The analysis of the relationship between CO2 level and economic growth

Keywords: global warming, CO2, environment, protection, GDP, measures, trend, growth, developing and developed countries

Abstract

2019 was Earth's second warmest year since 1850. In 2019 the global mean temperature was cooler than in 2016, but warmer than any other year explicitly measured. Consequently, 2016 is still the warmest year in historical observation history. Year-to-year rankings are likely to reflect natural fluctuations in the short term, but the overall pattern remains consistent with a long-term global warming trend. This would be predicted from global warming, caused by greenhouse gases, temperature increase across the globe is broadly spread, impacting almost all areas of land and oceans. “Climate change" and "global warming" are often used interchangeably, but are of distinct significance. Global warming is the long-term heating of the Earth's climate system, observed since the pre-industrial period as a result of human activities, mainly the combustion of fossil fuel, which raises the heat-trapping greenhouse gas levels in the Earth's air. The term is often used interchangeably with the term climate change, as the latter applies to warming, caused both humanly and naturally, and the impact it has on our planet. This is most generally calculated as the average increase in global surface temperature on Earth. In our research, we examine the relationship between the regulation of carbon emissions and the GDP / capita relationship between developed and developing countries. We assumed applying carbon abatement policies will reduce economic growth and GDP in developed countries, but it will rise economic growth and GDP in developing countries.

Downloads

Download data is not yet available.

References

Nordhaus, W. (2018). Projections and Uncertainties about Climate Change in an Era of Minimal Climate Policies. American Economic Journal: Economic Policy, 10 (3), 333–360. doi: http://doi.org/10.1257/pol.20170046

Ramanathan, V., Allison, J. E., Auffhammer, M., Auston, D., Barnosky, A. D., Chiang, L. et. al.; Ramanathan, V. (Ed.) (2016). Chapter 1. Bending the curve: Ten scalable solutions for carbon neutrality and climate stability. Bending the Curve: Ten scalable solutions for carbon neutrality and climate stability. Collabra, 2 (1), 1–17. doi: http://doi.org/10.1525/collabra.55

Barrett, S., Stavins, R. (2003). Increasing Participation and Compliance in International Climate Change Agreements. International Environmental Agreements: Politics, Law and Economics, 3 (4), 349–376. doi: http://doi.org/10.1023/b:inea.0000005767.67689.28

Frolking, S., Roulet, N., Fuglestvedt, J. (2006). How northern peatlands influence the earth’s radiative budget: sustained methane emission versus sustained carbon sequestration. Journal of Geophysical Research Biogeosciences, 111, G01008. doi: http://doi.org/10.1029/2005jg000091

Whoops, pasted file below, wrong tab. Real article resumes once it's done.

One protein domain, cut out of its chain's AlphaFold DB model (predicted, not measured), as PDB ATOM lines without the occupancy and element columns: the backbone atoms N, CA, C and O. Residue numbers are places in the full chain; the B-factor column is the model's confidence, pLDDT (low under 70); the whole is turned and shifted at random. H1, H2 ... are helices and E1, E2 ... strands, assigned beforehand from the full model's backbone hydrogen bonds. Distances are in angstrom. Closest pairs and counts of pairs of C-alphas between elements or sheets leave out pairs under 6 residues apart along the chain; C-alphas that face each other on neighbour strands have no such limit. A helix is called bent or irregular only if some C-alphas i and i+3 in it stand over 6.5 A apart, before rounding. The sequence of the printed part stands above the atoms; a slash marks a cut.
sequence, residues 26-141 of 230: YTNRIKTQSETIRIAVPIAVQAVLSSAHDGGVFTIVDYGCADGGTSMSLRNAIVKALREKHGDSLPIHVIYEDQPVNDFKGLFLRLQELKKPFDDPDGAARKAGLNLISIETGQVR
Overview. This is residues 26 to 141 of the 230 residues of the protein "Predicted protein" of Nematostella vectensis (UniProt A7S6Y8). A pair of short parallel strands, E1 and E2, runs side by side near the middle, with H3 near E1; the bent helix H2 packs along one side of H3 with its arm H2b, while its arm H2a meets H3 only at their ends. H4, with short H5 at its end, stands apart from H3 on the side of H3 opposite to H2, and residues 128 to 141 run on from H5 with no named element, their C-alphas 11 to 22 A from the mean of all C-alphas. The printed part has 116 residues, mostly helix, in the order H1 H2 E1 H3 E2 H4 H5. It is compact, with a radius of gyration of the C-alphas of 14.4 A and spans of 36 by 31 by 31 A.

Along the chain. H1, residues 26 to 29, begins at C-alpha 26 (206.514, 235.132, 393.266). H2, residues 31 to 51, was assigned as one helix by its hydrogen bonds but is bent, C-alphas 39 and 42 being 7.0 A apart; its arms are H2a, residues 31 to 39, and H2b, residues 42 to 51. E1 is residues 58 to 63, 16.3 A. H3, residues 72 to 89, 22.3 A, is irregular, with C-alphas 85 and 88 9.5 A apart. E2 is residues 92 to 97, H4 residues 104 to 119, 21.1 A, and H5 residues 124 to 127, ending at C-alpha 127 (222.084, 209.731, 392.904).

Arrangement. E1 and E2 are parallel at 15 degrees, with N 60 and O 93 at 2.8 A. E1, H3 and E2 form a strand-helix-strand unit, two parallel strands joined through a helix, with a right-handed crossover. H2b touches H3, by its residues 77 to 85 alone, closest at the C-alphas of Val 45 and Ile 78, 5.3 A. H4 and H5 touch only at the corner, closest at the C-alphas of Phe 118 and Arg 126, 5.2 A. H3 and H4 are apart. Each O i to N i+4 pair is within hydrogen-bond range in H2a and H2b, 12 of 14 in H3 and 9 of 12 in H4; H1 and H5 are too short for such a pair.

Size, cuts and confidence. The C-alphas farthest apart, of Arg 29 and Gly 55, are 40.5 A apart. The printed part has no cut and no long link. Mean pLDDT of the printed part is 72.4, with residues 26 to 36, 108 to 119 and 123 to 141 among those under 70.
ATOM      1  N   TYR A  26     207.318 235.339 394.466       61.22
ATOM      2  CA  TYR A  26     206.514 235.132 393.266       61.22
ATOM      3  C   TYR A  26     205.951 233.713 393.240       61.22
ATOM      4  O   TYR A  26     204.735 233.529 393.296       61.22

Cloy, J. M., Smith, K. A. (2018). Greenhouse Gas Sources and Sinks. Encyclopedia of the Anthropocene, 391–400. doi: http://doi.org/10.1016/b978-0-12-809665-9.09961-4

Perry, L. G., Andersen, D. C., Reynolds, L. V., Nelson, S. M., Shafroth, P. B. (2011). Vulnerability of riparian ecosystems to elevated CO2 and climate change in arid and semiarid western North America. Global Change Biology, 18 (3), 821–842. doi: http://doi.org/10.1111/j.1365-2486.2011.02588.x

Shao, J., Zhou, X., Luo, Y., Li, B., Aurela, M., Billesbach, D. et. al. (2016). Direct and indirect effects of climatic variations on the interannual variability in net ecosystem exchange across terrestrial ecosystems. Tellus B: Chemical and Physical Meteorology, 68 (1), 30575. doi: http://doi.org/10.3402/tellusb.v68.30575

Köhler, P., Nehrbass-Ahles, C., Schmitt, J., Stocker, T. F., Fischer, H. (2017). A 156 kyr smoothed history of the atmospheric greenhouse gases CO2, CH4, and N2O and their radiative forcing. Earth System Science Data, 9 (1), 363–387. doi: http://doi.org/10.5194/essd-9-363-2017

Clark, W. C., Dickson, N. M. (2001). ‘Civil Science: America’s Encounter with Global Environmental Risks,’ in Social Learning Group, Learning to Manage Global Environmental Risks: A Comparative History of Responses to Climate Change. Cambridge: Ozone Depletion, and Acid Rain, MIT Press, 259–294.

Weart, S. (2003). The Discovery of Global Warming. Cambridge: Harvard University Press, 228.

Hecht, A. D., Tirpak, D. (1995). Framework agreement on climate change: a scientific and policy history. Climatic Change, 29 (4), 371–402. doi: http://doi.org/10.1007/bf01092424

CIA. The World Factbook. Available at: https://www.cia.gov/the-world-factbook/

WDI (2019). World Development Indicators. Available at: https://databank.worldbank.org/source/world-development-indicators


👁 56
⬇ 39
Published
2021-03-31
How to Cite
Szira, Z., Kinga Ilona , B., Alghamdi, H., Enkhjav, T., & Varga, E. (2021). The analysis of the relationship between CO2 level and economic growth. Technology Transfer: Innovative Solutions in Social Sciences and Humanities, 24-28. https://doi.org/10.21303/2613-5647.2021.001729
Section
Economics, econometrics and finance